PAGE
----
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Overall Rating
3.5Overall Score

21 Review FeaturedUnited States, 2008
Directed By: Robert Luketic
Written By: Allan Loeb and Peter Steinfeld, from a book by Ben Mezrich
Starring: Jim Sturgess, Kate Bosworth, Kevin Spacey
Running Time: 122 minutes
Rated PG-13 for some violence, and sexual content including partial nudity





Movie Review

This review was originally published March 29th, 2008.

21 is essentially a film that wants to be a combination of A Beautiful Mind and Catch Me if You Can for the teenybopper set, and it comes relatively close to making it over the bar. It’s not as smart as either one of those two, but it’s got a modicum of substance—plus it’s got style coming out the wazoo. There’s not an explosion to be had here, but there’s so much visual flourish that you really have to see it on the big screen (unless, of course, you’re one of those people with one of those 1,000-inch plasma screens and Dolby 500.3 Surround Sound—in which case, give some money to the poor, dude).

Given this, it’s not all that surprising that this one comes from Robert Luketic, who showed massive amounts of visual inventiveness in 2001’s Legally Blonde (if you’re wondering where he’s been since, I’m sorry to report that he directed two really awful romantic comedies—Monster-in-Law and Win a Date with Tad Hamilton!—but he’s back in form here). This one has the same sort of silly comedy mixed with serious drama—though this one is more drama than comedy—plus occasional bits of intrigue. It fails to throw anything particularly unexpected into the mix, but it’s a pleasure to watch the story unfold. Luketic even adds a few twists, which, even though they’re not all that surprising, are both entertaining and emotionally satisfying.

21 is based on Ben Mezrich’s autobiography Bringing Down the House: The Inside Story of How Six M.I.T. Students Took Vegas for Millions, and that title tells you almost everything you need to know about the plot. Jim Sturgess plays Ben, a senior at M.I.T. who’s determined to go to Harvard Medical College, but is still trying to figure out how to pay his way. Then he meets Mickey Rosa (Kevin Spacey), a math professor who’s engaging in some shady dealings in Vegas. Well, maybe they’re not all that shady—all he does is wrangle some students into blackjack pits, where they calmly count the value of the cards that have been dealt, and then use that information to place bets—no, not really bets: these wagers are essentially sure-things. And it’s not illegal.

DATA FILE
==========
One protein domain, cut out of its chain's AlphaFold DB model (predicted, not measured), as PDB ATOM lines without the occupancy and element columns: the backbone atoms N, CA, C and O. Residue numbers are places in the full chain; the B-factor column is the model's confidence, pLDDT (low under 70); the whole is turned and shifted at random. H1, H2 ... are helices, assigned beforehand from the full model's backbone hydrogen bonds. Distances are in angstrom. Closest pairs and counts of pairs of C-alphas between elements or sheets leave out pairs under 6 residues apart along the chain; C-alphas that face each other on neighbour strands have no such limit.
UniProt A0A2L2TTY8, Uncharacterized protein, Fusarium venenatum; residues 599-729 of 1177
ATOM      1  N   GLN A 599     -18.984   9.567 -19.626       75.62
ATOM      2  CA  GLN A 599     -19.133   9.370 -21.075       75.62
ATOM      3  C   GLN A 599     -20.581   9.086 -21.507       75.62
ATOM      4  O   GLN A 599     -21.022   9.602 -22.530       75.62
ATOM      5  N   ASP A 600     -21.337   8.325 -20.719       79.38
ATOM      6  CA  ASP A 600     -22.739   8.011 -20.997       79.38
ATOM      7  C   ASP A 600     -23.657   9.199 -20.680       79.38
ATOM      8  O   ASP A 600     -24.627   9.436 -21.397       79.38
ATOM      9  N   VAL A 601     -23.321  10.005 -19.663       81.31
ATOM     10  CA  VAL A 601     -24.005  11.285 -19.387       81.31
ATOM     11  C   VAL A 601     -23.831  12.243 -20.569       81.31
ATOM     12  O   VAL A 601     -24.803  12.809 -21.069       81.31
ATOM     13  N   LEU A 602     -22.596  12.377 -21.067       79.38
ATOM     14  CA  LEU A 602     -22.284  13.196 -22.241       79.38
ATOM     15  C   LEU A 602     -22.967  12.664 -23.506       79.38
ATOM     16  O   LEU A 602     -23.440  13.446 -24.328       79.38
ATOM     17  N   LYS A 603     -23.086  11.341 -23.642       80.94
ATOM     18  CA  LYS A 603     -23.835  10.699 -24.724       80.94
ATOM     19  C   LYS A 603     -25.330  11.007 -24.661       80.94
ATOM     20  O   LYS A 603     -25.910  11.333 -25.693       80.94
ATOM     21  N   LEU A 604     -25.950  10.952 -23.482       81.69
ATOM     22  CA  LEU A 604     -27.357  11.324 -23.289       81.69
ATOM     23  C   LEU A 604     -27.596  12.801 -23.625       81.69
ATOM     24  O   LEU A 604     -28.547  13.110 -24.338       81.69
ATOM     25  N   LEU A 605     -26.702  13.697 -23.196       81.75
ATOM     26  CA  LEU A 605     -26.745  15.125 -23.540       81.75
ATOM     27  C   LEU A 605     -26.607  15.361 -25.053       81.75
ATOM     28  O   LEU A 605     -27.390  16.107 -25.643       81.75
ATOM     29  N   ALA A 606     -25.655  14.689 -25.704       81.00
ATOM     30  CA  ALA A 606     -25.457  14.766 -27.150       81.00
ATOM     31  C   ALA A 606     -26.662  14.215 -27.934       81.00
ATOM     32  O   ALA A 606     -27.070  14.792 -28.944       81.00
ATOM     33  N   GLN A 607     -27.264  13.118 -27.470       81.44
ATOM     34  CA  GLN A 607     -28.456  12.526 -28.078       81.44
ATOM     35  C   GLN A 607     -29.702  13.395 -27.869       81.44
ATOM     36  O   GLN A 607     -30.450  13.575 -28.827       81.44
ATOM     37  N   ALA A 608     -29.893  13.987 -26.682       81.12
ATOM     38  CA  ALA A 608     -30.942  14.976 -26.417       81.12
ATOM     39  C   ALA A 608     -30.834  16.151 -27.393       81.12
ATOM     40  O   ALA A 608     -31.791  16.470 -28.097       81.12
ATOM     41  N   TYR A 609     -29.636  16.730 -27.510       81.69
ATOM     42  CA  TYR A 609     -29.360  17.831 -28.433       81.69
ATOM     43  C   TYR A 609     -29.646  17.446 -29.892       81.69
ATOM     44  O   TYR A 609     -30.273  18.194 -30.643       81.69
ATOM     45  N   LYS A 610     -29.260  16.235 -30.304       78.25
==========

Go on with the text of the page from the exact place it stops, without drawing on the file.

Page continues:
But then again, since when has legality mattered in Vegas?

It should come as no surprise that this practice is frowned on by the casinos, who like their money, and are essentially above the law. This provides much of the opposition to our heroes as they play the odds, but none of it is particularly surprising or intriguing—something the film seems basically aware of, in that it more or less fully divulges what’s going on behind the scenes (using sets that looks like something out of 24 (21 + 3? anyone?)—doesn’t anyone in TV and the movies work in normal, drab offices?). Laurence Fishburne, as a casino bouncer, shows a disappointing lack of depth, but his grunts and grimaces are undeniably entertaining. The biggest surprise of the film is Kevin Spacey’s character, who switches between a good-natured, Dead Poets Society-style professor and a creepy mob boss figure with aplomb. He’s a complex character that you can love and hate at the same time.

What’s disappointing about 21, like A Beautiful Mind before it, is that it seems to be consciously dumbing itself down to appeal to as wide a range of audience members as possible (and if you doubt that it’s going for the lowest common denominator, consider the multitude of scenes filmed in a strip club). None of the theories the characters employ—either in gambling or in higher math—are really explained to the audience (you might say “That would be boring”—but it wouldn’t have to be, if it was done right). Similarly, there was only one particularly “nerdy” joke cracked (and admittedly, I was the only one laughing in the theater). More of this sort of banter might have left most of the theater scratching their heads, but it would have made 21 a much richer and colorful experience (as well as making the characters seem more true-to-life).

As I’ve said, though, 21 has more than enough visual tricks to make up for its other shortcomings. (If you go to see this one, try to catch a digital screening—celluloid doesn’t quite do it justice.) Luketic’s employed all sorts of cranes, tracking, and mirrors to keep up the viewer’s interest; everything he does here is meaningful, though. This is a film where every detail, up to and including the texture on the playing cards, says something specific about the action; there’s a richness in every scene that’s not entirely warranted by the relatively facile script, and it works. Add to this one of the few good techno soundtracks out there (featuring artists like Moby and UNKLE), and this one’s not too hard to recommend.

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